What is a Genome?

QUESTION: What is a genome?

ANSWER:

The word "genome" has gone from obscurity to a very common word over the last several years. However, the answer to the question, "what is a genome?" is still somewhat obscure in many of our minds. Except for those very familiar with biological genetics, how a genome relates to DNA, chromosomes, genes, proteins, and amino acids, is still not clear.

The origin of the word "genome," is a combination of two words. Gen is taken from the German word "genom" meaning gene and ome is taken from the word "chromosome." To understand what genome means and how it relates to the body and other genetic entities, let's start with the body and work toward smaller genetic entities.

A human body is made up of about 50,000,000 to 100,000,000 cells. Each cell contains, in its nucleus, all the coding instructions necessary to direct the cell's activities and manufacture the required proteins. A complete set of those raw coding instructions is referred to as a genome. In humans, the genome is made up of 24 distinct DNA molecules called chromosomes. In bacteria and other more simple forms of life, the genome only contains one chromosome.

Human chromosomes vary widely in size and how much genetic information they contain. Human chromosome #1 has the most genes with 2968. Human Y chromosome has the fewest with 231 genes. Genes are isolated information segments along the DNA molecule between what appears to be informationless coding. Scientists have been able to able to identify the information containing gene sections from the informationless coding sections along the DNA molecule through information theory techniques. This is similar to what the SETI (Search for Extraterrestrial Intelligence) program does to identify potential radio information from outer space as opposed to informationless noise.

A good analogy of a chromosome would be a huge encyclopedia with many books written in English using our 26-letter alphabet. The books that would be understandable to someone that knows English are the genes. Other books would be nothing but gibberish. These books are like the sections between the genes. This seems easy to someone that knows English, but it wouldn't be as obvious to someone that doesn't know English. However, although scientists know the DNA alphabet, they don't know the words in the DNA coded language. Currently only God, the designer, knows the language and what the words mean. However, this is what scientists are trying to learn.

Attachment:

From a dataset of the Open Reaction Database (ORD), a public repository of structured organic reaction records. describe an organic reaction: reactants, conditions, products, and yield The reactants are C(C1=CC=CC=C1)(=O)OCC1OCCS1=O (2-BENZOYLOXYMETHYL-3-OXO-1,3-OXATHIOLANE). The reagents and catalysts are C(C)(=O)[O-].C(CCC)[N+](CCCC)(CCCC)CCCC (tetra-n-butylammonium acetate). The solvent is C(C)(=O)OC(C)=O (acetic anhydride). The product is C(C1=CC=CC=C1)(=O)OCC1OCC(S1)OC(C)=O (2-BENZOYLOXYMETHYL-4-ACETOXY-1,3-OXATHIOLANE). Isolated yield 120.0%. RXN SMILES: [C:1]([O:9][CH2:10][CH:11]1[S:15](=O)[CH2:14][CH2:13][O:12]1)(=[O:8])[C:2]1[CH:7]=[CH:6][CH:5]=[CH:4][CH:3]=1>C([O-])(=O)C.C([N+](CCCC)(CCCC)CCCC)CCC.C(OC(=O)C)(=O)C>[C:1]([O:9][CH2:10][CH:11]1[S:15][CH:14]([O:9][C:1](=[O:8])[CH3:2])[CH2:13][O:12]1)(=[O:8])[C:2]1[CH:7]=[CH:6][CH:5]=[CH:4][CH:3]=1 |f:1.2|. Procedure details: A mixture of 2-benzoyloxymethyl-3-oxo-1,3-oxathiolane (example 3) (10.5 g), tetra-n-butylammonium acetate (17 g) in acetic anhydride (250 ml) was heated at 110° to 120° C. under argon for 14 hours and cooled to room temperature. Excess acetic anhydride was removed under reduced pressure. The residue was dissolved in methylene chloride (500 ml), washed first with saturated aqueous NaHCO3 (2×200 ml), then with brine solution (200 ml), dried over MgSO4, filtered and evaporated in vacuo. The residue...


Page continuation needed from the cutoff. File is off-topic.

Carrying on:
DNA is the acronym for deoxyribonucleic acid. Geometrically it is a long double helix molecule. A good analogy would be a very long spiral staircase with a pair of amino acid nucleotide coding letters as each step. These nucleotides include only four chemical building blocks. They include adenine (A), guanine (G), cytosine (C), and thymine (T). If these nucleotides could bond across the double helix in any combination, the coding alphabet would be more than four letters. However, because of the chemical geometry and affinity, bonding pairs only include A bonding with T and G bonding with C. This makes the opposite side of the double helix a negative of the other side. Consequently, all the information comes from one side of the helix with the other side being redundant.

A human genome contains about 3,000,000,000 nucleotide pairs and a bacterium contains about 600,000 pairs. Although we do not know the meaning of the words, sentences, etc., each cell knows how to read the code and only reads the part that is relevant to their type and function. This selective reading process creates many different kinds of cells, such as skin, muscle, neural, and bone cells, all of which develop from many cells of the embryo produced by the growth and division of one cell: the fertilized egg.

What we have learned about this whole process reveals the incredible design that has resulted in human life and other life forms. Although scientists have made great progress, we are just getting a glimpse of this incredible design. We should be in awe of the design and have a respectful fear of the powerful designer. Let's not be fooled by evolutionary thinking that claims random chance creates incredible design. Imagine you were the designer and the people you designed with great intellect and free will, came up with a theory that discredited your design and claimed that your incredible design was due to random natural forces. Think about it!

Learn more about the Human Genome Project.

WHAT DO YOU THINK? - We have all sinned and deserve God's judgment. God, the Father, sent His only Son to satisfy that judgment for those who believe in Him. Jesus, the creator and eternal Son of God, who lived a sinless life, loves us so much that He died for our sins, taking the punishment that we deserve, was buried, and rose from the dead according to the Bible. If you truly believe and trust this in your heart, receiving Jesus alone as your Savior, declaring, "Jesus is Lord," you will be saved from judgment and spend eternity with God in heaven.

What is your response?

Yes, today I am deciding to follow Jesus

Yes, I am already a follower of Jesus

I still have questions